February 22, 2017 Vol. 14 No. 04

Hydrogen has been on the tip of our collective tongue for years now, whenever the subject of alternative fuel sources comes up. When I first entered the trucking fray in the late 1970s, on a long-defunct magazine called Bus & Truck Transport, I inherited an on-going hydrogen story. We followed the research of an engineer at the University of Toronto who was convinced that hydrogen was the answer to just about everything in the world of motive power.

Yet here we are, almost 40 years later, with… well, not really quite enough to show for it.

Chemists and engineers at U of T are still hard at it, as are such people all over the world, perhaps nowhere more so than at Ballard Power Systems in Burnaby, B.C. The company has been making hydrogen fuel cells for a couple of decades now, and they do have the better part of 100 city buses running on electricity derived from a fuel cell fed by hydrogen. Creating an affordable fuel cell is the trick. We’re not there yet.

Some of those buses are Daimler vehicles, and the German manufacturer is at the forefront of hydrogen development. But it’s not alone by any means. Honda, for example, had a fuel-cell car available for sale in 2010. Said to cost US$1 million to build, who knows what it sold for. Toyota is also heavily involved in the search for a hydrogen answer.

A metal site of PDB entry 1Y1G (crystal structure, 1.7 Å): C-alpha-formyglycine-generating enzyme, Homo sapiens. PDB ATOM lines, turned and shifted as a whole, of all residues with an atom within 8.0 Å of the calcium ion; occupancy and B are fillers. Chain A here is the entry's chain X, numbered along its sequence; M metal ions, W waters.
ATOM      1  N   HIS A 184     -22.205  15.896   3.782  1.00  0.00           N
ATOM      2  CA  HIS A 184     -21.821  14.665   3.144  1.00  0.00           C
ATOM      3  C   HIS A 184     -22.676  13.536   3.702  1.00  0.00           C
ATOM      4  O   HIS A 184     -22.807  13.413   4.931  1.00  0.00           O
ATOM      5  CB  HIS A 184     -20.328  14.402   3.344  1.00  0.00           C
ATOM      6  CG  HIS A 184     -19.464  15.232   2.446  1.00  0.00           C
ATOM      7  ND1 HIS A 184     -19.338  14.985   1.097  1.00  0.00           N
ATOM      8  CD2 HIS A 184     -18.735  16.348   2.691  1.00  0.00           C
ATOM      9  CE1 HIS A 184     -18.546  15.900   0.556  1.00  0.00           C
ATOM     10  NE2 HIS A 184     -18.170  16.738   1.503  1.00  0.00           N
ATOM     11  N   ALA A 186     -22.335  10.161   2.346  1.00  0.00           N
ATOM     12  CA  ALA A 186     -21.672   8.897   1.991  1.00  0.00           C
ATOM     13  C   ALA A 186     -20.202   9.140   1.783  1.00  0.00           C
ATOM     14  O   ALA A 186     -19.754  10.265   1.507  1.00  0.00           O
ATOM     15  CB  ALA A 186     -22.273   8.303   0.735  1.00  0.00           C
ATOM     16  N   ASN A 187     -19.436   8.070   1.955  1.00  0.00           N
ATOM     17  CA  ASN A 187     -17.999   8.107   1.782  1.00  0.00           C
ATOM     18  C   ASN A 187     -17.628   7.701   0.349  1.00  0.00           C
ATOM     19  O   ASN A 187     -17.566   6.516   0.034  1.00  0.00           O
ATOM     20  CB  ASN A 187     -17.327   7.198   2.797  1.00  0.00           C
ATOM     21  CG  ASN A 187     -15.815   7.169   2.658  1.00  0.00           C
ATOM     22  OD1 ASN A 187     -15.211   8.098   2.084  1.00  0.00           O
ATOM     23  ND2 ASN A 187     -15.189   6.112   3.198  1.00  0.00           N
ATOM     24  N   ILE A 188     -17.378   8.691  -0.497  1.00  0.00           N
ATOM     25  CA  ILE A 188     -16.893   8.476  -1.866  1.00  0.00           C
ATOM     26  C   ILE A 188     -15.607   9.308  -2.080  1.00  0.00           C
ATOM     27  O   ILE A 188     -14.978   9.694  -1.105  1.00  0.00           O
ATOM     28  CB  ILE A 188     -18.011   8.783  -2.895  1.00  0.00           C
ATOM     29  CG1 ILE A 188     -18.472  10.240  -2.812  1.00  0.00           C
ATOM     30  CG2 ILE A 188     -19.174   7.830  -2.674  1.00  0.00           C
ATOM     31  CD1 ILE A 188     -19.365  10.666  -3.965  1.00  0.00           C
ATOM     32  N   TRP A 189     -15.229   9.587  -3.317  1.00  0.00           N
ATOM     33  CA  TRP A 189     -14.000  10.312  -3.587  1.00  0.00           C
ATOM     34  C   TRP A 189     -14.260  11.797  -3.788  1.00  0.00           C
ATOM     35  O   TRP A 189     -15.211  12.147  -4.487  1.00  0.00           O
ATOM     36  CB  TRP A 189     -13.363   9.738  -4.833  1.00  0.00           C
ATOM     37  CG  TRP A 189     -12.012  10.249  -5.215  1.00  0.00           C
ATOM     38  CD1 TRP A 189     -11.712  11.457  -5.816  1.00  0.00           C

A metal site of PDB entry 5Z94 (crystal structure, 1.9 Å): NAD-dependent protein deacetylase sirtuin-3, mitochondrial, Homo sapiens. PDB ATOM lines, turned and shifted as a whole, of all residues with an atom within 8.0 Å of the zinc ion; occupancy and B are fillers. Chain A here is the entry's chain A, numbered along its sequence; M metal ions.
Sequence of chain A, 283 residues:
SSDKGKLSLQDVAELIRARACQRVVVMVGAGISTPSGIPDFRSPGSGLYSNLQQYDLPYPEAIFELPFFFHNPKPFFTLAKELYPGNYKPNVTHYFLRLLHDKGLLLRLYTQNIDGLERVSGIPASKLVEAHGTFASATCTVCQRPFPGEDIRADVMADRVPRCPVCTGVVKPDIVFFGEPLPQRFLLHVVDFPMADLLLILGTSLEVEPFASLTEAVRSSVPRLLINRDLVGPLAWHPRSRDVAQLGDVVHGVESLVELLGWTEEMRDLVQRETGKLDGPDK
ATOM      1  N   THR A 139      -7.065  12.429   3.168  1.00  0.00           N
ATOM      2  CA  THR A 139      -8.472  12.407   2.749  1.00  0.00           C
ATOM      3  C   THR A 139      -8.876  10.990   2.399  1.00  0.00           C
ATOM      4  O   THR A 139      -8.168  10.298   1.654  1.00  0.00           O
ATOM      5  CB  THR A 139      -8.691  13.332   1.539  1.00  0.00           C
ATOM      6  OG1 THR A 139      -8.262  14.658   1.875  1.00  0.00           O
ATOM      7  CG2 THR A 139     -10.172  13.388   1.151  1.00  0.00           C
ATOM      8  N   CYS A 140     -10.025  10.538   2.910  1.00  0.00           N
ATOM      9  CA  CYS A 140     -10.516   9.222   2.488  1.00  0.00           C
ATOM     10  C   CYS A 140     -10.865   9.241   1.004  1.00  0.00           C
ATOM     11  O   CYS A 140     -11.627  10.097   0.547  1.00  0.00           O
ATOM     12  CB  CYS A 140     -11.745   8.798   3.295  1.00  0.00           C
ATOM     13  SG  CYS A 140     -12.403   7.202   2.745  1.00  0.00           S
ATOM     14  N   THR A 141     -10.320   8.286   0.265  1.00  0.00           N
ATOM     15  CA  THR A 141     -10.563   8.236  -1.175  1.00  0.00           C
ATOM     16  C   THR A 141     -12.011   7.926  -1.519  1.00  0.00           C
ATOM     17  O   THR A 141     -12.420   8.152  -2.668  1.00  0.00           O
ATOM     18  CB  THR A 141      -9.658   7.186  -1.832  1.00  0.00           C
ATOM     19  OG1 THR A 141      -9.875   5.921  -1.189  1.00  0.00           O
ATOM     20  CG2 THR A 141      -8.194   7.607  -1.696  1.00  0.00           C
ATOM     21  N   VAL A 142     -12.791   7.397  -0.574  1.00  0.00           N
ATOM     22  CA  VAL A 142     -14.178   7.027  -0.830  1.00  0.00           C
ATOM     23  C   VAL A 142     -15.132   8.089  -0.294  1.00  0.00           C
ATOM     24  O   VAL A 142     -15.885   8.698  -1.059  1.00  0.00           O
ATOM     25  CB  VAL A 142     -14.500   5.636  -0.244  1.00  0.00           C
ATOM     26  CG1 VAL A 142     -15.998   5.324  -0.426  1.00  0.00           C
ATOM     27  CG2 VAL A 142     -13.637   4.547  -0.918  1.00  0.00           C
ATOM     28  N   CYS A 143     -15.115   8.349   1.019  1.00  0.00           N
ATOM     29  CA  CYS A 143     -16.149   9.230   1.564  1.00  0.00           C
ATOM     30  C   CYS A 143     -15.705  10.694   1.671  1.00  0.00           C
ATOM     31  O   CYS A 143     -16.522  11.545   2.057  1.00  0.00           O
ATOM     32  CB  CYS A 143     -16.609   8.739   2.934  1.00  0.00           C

ONE OF THE LEADERS IS HYUNDAI, whose European arm recently signed a memorandum of understanding to hand over 60 ix35 fuel cell cars to the Paris-based electric taxi start-up STEP (Société du Taxi Electrique Parisien). Already the world’s largest fuel cell taxi fleet, it currently serves the Greater Paris Area with five such cars that Hyundai Motor delivered in December 2015. The fleet is planned to increase up to several hundred vehicles within five years.

The signing took place at the opening of a public hydrogen fuel station (operated by Air Liquide) at Hyundai headquarters in Offenbach, Germany.

The ix35 is said to be the world’s first mass-produced and commercially available fuel cell electric vehicle (FCEV). Currently there are more than 300 Hyundai ix35 fuel cell cars in 12 European countries. That’s more than all other manufacturers combined, the company says. The car’s asynchronous electric motor generates 134 hp and maximum torque of 280 lb ft. The car’s range is up to 594 km on a full tank.